The more than 100 social impact bonds launched in the past eight years have mobilized more than $400 million in total and touched more than 700,000 lives in two dozen countries. Is that a lot, or a little?
In roughly the same time period, “green bonds” issues have reached more than $120 billion per year. Social impact bonds have been bedeviled by complex structures and measurement difficulties, not to mention the thorny social problems themselves.
Sometimes called “pay-for-success” contracts, SIBs raise money from private investors to finance proven interventions to social problems; if milestones are met, governments (or in some cases, third-party funders) pay off the investors. Essentially, SIBs are a way to capture the value of prevention, and shift government funding toward outcomes rather than outputs.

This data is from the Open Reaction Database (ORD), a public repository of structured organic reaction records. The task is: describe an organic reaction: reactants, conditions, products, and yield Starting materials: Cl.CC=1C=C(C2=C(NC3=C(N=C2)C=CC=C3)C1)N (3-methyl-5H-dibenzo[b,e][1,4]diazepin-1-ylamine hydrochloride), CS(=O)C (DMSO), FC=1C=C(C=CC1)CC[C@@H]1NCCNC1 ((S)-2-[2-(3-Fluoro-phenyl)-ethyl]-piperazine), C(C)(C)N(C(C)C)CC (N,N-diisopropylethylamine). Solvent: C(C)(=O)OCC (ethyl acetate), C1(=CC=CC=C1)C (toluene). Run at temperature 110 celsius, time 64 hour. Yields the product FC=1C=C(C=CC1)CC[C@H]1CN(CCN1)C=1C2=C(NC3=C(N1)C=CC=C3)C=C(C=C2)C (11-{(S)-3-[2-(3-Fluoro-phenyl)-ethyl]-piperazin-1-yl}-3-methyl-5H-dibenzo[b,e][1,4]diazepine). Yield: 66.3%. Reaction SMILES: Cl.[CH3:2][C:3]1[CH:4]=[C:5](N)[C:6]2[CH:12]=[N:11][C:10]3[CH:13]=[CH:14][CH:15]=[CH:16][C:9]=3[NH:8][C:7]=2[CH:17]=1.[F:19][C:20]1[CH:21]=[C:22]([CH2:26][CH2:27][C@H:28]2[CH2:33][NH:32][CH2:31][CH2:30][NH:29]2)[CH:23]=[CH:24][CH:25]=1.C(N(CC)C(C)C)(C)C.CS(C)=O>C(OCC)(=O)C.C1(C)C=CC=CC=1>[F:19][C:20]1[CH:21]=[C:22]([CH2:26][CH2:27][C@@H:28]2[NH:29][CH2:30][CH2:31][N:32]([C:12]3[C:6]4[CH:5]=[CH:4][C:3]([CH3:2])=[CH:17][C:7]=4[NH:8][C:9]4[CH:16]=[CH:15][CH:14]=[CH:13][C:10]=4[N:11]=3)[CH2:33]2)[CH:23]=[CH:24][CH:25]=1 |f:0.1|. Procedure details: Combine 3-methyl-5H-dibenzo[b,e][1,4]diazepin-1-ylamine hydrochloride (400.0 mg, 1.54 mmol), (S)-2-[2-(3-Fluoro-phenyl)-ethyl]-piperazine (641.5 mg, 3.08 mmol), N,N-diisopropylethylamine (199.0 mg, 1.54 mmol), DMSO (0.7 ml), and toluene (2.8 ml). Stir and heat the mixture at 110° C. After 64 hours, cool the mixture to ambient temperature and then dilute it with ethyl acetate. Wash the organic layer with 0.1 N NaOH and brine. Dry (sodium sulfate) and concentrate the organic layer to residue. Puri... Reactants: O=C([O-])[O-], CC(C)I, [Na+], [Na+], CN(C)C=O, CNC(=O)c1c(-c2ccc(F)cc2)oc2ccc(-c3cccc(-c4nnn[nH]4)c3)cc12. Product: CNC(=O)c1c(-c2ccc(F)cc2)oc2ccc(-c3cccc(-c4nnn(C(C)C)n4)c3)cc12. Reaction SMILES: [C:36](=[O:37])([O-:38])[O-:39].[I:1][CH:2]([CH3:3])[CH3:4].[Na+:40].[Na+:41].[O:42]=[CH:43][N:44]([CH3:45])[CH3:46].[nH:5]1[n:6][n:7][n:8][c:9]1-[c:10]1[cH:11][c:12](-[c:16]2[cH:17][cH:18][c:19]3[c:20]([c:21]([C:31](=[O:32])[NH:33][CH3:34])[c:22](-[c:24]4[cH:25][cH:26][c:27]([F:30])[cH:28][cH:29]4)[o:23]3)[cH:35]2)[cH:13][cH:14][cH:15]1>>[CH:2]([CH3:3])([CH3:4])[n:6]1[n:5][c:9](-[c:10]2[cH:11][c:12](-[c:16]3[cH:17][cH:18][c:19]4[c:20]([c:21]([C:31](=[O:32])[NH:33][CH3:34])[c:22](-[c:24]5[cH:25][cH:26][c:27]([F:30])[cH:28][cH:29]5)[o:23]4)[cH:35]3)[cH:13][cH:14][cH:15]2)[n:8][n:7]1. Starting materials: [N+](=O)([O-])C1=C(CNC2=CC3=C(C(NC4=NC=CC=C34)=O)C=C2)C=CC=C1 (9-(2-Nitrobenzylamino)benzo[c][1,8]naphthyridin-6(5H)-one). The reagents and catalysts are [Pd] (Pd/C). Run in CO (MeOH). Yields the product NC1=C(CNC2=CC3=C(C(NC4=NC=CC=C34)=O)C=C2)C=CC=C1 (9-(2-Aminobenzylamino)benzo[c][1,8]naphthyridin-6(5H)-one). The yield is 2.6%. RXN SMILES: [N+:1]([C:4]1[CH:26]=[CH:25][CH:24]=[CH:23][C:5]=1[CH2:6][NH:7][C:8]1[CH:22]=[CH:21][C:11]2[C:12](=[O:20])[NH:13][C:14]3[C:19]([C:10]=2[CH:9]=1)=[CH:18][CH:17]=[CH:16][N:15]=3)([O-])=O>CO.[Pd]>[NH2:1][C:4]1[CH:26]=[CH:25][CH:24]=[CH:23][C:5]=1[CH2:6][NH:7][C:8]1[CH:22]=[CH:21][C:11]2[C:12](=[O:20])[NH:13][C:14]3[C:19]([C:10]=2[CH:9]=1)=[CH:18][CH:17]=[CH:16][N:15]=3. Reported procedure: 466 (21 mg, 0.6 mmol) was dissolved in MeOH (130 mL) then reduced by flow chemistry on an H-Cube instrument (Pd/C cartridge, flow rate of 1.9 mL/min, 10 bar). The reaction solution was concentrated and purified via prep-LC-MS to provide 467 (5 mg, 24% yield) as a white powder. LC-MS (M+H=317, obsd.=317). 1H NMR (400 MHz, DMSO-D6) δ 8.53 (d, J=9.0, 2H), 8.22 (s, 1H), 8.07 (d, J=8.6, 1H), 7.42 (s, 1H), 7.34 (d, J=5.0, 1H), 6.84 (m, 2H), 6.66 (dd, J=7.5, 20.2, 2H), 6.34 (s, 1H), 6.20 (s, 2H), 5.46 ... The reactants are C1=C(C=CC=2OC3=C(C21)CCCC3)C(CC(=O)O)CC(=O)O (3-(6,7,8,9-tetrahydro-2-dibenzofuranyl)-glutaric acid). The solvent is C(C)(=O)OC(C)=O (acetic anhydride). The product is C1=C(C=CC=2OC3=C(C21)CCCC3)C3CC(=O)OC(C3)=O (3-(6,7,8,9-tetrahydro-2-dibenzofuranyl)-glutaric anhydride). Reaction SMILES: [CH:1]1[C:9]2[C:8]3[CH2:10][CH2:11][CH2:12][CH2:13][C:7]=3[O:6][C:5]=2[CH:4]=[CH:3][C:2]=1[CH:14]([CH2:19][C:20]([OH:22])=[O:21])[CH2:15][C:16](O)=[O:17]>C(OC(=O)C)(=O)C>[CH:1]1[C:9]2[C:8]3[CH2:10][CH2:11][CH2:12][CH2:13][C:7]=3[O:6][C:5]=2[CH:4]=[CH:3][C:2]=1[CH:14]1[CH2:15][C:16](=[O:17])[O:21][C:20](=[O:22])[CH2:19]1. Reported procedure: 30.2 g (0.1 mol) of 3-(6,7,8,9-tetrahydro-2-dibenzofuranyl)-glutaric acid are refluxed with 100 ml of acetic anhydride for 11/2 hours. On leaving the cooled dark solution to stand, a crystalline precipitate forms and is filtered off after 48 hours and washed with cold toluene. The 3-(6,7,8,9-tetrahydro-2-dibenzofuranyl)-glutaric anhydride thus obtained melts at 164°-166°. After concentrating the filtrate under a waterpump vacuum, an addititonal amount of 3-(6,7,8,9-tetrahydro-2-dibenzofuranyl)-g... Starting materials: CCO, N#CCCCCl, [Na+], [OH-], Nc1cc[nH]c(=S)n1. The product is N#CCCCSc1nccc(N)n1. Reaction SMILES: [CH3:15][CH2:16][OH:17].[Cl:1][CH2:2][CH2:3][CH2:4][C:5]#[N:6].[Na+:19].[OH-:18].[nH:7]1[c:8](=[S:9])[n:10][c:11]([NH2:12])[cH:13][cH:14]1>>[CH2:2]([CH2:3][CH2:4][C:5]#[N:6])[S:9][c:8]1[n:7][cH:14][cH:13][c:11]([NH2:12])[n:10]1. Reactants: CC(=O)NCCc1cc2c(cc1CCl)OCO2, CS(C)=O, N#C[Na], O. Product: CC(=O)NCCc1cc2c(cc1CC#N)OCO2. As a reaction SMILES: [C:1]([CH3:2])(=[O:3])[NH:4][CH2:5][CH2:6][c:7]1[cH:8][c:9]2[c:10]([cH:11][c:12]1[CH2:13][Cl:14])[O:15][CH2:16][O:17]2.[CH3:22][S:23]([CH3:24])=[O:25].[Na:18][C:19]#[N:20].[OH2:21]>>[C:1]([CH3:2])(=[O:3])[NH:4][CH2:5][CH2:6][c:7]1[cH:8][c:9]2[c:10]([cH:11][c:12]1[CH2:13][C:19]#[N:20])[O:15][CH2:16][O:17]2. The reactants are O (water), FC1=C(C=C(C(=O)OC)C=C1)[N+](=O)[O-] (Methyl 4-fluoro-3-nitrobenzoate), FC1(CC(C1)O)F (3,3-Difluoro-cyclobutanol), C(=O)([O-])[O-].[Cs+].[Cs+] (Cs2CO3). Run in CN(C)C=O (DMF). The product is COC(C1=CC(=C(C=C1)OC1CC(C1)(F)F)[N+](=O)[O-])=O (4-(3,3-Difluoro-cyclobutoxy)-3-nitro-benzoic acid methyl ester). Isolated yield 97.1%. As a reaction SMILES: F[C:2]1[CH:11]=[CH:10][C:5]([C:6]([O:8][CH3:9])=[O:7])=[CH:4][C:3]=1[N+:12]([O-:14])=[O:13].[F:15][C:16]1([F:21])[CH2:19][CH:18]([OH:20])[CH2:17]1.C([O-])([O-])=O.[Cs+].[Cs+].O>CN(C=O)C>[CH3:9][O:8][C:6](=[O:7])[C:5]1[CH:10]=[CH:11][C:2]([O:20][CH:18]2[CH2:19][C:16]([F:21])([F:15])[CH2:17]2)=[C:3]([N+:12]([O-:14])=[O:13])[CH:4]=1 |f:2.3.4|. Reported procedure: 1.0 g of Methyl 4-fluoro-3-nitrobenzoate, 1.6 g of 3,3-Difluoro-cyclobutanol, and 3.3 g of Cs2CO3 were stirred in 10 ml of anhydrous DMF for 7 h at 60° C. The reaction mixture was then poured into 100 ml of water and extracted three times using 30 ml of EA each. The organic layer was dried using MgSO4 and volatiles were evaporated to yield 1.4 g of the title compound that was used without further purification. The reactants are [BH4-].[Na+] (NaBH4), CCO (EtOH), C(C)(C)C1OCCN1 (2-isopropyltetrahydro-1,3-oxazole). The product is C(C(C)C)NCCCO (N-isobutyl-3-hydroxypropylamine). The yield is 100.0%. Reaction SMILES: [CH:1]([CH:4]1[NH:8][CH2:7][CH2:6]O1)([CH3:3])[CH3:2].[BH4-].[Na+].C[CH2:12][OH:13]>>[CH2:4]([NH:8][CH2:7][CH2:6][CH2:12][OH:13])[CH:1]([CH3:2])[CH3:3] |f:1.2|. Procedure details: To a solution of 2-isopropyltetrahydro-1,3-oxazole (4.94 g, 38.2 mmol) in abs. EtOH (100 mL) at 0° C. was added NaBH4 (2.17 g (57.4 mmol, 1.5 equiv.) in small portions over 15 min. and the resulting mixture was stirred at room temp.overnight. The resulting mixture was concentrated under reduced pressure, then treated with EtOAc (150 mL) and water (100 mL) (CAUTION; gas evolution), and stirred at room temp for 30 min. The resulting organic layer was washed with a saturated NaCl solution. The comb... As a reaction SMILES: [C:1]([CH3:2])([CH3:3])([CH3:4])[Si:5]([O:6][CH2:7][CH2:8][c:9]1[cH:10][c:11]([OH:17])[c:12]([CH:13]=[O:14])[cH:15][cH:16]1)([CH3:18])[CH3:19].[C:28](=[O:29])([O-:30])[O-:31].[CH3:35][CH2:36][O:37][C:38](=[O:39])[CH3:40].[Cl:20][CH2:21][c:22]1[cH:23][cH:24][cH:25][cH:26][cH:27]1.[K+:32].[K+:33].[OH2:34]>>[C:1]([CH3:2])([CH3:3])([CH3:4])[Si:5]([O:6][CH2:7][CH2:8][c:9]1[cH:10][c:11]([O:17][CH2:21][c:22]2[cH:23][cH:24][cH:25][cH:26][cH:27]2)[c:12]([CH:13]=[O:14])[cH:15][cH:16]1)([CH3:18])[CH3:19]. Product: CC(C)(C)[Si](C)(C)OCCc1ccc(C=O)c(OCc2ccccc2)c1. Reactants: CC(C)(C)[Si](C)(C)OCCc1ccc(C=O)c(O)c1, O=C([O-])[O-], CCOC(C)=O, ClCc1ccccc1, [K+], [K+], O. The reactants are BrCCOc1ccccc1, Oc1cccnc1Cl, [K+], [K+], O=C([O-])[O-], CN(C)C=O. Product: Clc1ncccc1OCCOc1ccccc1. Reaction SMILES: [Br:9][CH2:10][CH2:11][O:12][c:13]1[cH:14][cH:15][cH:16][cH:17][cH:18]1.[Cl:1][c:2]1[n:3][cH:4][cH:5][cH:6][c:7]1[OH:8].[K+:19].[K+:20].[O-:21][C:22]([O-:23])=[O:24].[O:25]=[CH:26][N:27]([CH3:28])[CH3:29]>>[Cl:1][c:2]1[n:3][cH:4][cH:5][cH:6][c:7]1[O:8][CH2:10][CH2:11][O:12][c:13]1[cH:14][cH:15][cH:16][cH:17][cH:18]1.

“What has surpassed my expectations, and why the work is so hard and the impact so enduring, is we are changing mindsets,” Tracy Palandjian, CEO of Social Finance US, a leading social impact bond developer, told ImpactAlpha. “We are changing how government officials think about problems.”
In Massachusetts, for example, Social Finance helped raise $12.4 million from private investors to help immigrants and refugees make successful transitions to employment, higher wage jobs and higher education.
Ten projects report that they have returned investors’ capital, with a return, and another eight have begun making payments (investors lost their money on at least one bond, an anti-recidivism program on Rikers Island in New York).
Palandjian said growth will come when governments fund social impact bonds not as pilot projects, but from savings in their regular budgets. “Politicians are still dipping their toes,” she said. “We can’t wait to get to scale.”